Being from SF with all your Thunder and Spitfire ties, a Deluxe board sponsor seemed the obvious move. What happened with Stereo? Did you film at all for A Visual Sound? I remember seeing your name in an ad for it…

I got on Stereo along with Mike Frazier after ending up on tour with them in Europe. I thank Stereo for giving me the opportunity but I was too distracted at the time. Ethan Fowler and Mike Daher were coming up hard and it was a no-brainer for them to run with those dudes. There weren’t any hard feelings. Still love those guys.

If you watch Mike Cao's part in Let the Horns Blow, I'm the guy skating with the orange filter in front of the lens. That was a little footage I filmed for Stereo.

Talk a little about Menace. I know they were interested in picking you up during their early days.

Billy Valdez and I raged one summer in SF. The following winter, I was staying in LA with Christian when he said Kareem was down to get me and I think Mike Daher on. We just had to wait a bit. I was stoked. That team was sick and all about street but I liked being in the City and was already down with Deluxe so I went with the obvious. D’oh!

Damn. Now I know around the time when you were starting to plan Cream, you were bouncing back and forth to NYC a bit until you finally moved there briefly. Any particular reason for the relocation?

I just love skating new places and New York offered everything I needed at my disposal. NYC was loaded with skate talent but was somewhat forgotten at the time. All the focus was out west until Skypager came out then boom, NYC was on the skate map again. I went out there to look at a few schools but just ended up partying and skating. I liked skating Time-Life and the Bubble Banks and just rolling on the streets, finding a new spots around every corner. The gritty terrain and change of pace along with new friends to skate with basically sealed the deal. With everyone going west, we had the city to ourselves. The city and the people accepted me with open arms and I finally could realize the NY skate vibe that was Shut.

I remember my first time going to New York was during a road trip with Julien and Pang. Jeff was given the task of driving his sister's car back from Malibu to Brooklyn although he had no license and had never driven a stick shift. He ended up teaching himself on the way to Costa Mesa where he met up with Julien and I only to find out that neither of us had drivers licenses either. So we drove to Arizona without licenses, insurance or registration and picked up Randy Colvin, thinking he would have a license. Nope. I remember we taught Julien how to drive stick on an interstate exit and somehow made it through New Mexico and Colorado for a demo. We ended up picking up Gonz in Chicago and drove straight to Jeremy Henderson's place in NY where he took us in and showed us what was up. Respect.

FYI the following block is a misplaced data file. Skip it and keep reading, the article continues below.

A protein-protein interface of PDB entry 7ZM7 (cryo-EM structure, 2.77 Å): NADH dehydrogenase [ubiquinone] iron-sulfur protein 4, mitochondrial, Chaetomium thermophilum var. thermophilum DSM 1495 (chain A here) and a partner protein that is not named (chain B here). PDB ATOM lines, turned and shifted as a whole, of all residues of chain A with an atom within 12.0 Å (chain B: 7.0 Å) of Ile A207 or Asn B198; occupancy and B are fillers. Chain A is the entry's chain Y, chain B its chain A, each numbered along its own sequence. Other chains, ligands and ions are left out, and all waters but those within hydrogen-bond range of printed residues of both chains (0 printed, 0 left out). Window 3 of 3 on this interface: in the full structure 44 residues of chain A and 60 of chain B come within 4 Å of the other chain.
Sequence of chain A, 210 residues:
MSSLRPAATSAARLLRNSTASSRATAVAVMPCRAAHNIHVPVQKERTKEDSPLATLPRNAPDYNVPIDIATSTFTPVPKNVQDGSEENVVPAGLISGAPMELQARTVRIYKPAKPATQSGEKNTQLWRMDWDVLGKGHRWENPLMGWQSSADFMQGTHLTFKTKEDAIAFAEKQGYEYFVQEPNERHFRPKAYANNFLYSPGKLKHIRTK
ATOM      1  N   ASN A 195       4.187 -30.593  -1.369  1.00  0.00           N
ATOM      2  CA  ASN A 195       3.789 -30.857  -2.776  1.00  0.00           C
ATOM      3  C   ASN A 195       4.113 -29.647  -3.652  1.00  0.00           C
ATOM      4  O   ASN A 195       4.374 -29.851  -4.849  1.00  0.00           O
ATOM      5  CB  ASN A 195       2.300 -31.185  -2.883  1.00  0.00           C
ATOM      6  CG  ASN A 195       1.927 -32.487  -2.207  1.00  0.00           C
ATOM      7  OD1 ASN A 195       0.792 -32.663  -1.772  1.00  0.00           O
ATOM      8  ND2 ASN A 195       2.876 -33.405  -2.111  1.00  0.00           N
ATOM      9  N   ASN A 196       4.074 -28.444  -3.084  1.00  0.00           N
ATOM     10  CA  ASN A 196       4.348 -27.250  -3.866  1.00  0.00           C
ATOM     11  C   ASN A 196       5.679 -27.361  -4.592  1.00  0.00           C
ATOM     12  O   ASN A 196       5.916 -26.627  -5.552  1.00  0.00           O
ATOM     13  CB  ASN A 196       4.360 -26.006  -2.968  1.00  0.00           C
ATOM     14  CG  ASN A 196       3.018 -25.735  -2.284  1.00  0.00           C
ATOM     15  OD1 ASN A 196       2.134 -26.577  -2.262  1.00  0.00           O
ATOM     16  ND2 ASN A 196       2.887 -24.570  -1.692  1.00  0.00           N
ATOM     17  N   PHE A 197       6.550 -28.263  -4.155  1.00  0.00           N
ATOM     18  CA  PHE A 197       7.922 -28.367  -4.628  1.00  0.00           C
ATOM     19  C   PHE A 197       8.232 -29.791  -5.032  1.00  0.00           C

That’s amazing.

Yeah, I remember Jeff's brother then borrowed the car and totalled it right after.

I always loved Cream. Sick team, ill ads, loved the whole vibe. Way ahead of its time. Did you always want your own company? And what ultimately ended up happening to it? All those Experience-affiliated companies were looking real promising there for a minute.

Who wouldn't want their own company? I launched Cream sometime after Stereo. Unfortunately, I wasn't ready. I didn't trust my partner and I always had my guard up. Plus, there were things that just weren’t adding up, like I'd show up at a spot and kids would be selling Cream shit. So I ended it.

Cream was family and Peter Huynh had it locked with the art direction. It was an excellent way for him to showcase his skate vision. It was also the time I think I had the most control over my board, I just really wasn't into it. Unfortunately, it was short-lived. It lasted a little over two years. No regrets though cause we definitely sparked something. Actually, we probably sparked too much.

(laughs) Well, what happened after that? Were you pretty much over skating at this point?

Everything was up in the air when I practically walked in to a desk job at Slap doing advertising sales. I just happended to be at High Speed one day and Jake asked me if I needed a job. Eben Sterling and Roger Browne took me under their wings and showed me how to be nice on the phone. It was funny because I'd have to call my old partner and ask for the overdue ad invoices.